The taxi ride took me safely from the airport to Kokopelli Hostel in Miraflores. They were sold out for the night so I opted for another hostel called Loki. Checked out the next day and moved to Flying Dog Hostel located in the middle of the city right next to John F. Kennedy Park.
I really enjoyed exploring beautiful Miraflores for a few days. It's one of the most affluent areas in Latin America. I'm determined to own real estate in Miraflores within a few years!
My next destination was Huaraz about 8 hours north of Lima by bus.
The city itself is nothing special. It was often difficult to sleep due to all the road noise and open soliciting on the streets.
The main tourist attraction is all the nearby hiking expeditions in Huascaran National Park.
The next day after my arrival, I booked a day tour on the Paramount Trail, named after the iconic mountain featured in the Paramount Pictures logo.
Here's a photo of the whole adventure crew from around the world...
The next day was another epic challenging 2.5 hour hike to Laguna 69, easily the most beautiful lake I've ever seen! Your eyes do not deceive you, that's the actual turquoise blue color of the water!
You weren't allowed to jump in the water but I did anyway. Duh. It was significantly colder than Barton Springs Pool in Austin, Texas.
After arriving back in Huaraz, I grabbed Chinese food and caught the night bus back to Lima.
I grew more in love with Miraflores, went on a full-day free walking tour around downtown Lima and the artistic town of Barranco, watched beautiful sunsets over the Pacific Ocean in quiet solitude, and drank pisco sours with new friends from the hostel.
However, it's not all butterflies and rainbows. Traveling on a shoestring budget is often quite stressful.
I was still determined to finally get a passport stamp. This will likely cause problems when entering Chile later next month (apparently Bolivia will accept me, no questions asked).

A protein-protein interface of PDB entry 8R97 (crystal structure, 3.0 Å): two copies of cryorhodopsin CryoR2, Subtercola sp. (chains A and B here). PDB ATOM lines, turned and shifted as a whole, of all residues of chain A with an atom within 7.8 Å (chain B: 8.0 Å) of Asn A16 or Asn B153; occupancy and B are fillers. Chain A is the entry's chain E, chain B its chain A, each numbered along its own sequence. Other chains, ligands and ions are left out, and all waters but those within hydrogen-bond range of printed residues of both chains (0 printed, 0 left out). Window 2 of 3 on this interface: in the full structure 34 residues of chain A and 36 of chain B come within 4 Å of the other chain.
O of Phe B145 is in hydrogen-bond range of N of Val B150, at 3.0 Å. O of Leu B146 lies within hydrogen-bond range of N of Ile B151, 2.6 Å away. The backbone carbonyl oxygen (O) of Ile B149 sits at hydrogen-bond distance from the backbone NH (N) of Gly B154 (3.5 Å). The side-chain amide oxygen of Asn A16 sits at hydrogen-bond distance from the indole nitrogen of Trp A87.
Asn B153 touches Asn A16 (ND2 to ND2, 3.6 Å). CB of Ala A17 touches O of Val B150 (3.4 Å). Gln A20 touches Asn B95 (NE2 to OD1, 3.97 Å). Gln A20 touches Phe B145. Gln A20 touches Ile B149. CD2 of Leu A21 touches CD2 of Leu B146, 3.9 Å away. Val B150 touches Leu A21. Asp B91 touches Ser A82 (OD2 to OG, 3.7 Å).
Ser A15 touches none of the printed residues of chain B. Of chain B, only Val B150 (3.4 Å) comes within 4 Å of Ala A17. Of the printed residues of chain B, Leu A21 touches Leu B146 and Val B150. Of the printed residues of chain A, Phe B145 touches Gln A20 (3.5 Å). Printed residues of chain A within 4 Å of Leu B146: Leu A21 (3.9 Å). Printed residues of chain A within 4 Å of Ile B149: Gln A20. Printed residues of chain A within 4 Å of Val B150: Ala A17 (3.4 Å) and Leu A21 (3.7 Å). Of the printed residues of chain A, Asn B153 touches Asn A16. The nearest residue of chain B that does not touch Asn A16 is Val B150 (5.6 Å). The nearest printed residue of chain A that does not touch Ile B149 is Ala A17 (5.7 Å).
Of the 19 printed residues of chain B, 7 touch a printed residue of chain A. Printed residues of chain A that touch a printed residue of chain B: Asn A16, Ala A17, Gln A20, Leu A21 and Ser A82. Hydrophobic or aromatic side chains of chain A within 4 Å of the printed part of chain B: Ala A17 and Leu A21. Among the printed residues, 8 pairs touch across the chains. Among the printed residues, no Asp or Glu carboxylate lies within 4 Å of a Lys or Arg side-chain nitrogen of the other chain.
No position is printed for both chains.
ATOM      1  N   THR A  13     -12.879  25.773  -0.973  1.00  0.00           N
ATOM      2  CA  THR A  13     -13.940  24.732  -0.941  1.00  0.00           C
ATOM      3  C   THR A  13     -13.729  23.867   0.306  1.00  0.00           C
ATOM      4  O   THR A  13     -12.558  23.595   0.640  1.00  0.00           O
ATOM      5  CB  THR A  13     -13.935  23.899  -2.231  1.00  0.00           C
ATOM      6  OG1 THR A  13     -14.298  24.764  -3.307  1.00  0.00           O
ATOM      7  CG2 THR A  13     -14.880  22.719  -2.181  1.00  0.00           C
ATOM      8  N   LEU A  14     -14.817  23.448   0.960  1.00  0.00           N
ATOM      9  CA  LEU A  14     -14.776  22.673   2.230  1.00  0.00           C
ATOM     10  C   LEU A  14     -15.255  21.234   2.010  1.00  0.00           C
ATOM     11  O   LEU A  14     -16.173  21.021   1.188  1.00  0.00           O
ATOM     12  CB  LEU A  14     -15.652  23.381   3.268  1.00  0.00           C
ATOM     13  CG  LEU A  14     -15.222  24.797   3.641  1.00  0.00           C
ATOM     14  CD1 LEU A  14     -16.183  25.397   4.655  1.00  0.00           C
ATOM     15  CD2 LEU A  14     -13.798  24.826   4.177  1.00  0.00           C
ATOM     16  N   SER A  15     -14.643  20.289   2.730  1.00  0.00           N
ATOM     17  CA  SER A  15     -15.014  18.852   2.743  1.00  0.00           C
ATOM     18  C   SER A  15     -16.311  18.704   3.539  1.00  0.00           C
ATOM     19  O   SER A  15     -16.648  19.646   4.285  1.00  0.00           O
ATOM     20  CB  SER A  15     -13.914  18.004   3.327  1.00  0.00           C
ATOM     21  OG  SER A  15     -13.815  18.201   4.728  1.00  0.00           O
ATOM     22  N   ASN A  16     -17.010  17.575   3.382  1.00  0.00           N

Better safe than sorry. Plus, every hostel is charging me 18% extra tax without it.
So I caught an Uber to the United States Embassy. They directed me to Immigration Services.
The guy behind the desk refused to give it without a prerequisite exit stamp from Ecuador.
Right now I'm just happy to be in Arequipa, widely considered to be the most picturesque city in Peru. I'll probably stay here for a week before continuing my journey to Cusco.
I'm excited to do a full day hike to Colca Canyon. It is Peru's third most-visited tourist destination with about 120,000 visitors annually. With a depth of 10,730 ft, it is one of the deepest in the world.
I will hike to the top of Misti Volcano if I'm feeling extra adventurous. I need to give my body a few days to acclimate to the altitude change before summiting. Just to put it into perspective, the starting point is the same altitude of base camp at Mount Everest!
At 19, 101 ft above sea level, it's significantly taller than the other 3 volcanoes I've hiked during my travels so far.
Acatenango in Guatamala (13, 045 ft)
Volcán Barú in Panama (11, 401 ft)
Santa Ana in El Salvador (7, 812 ft)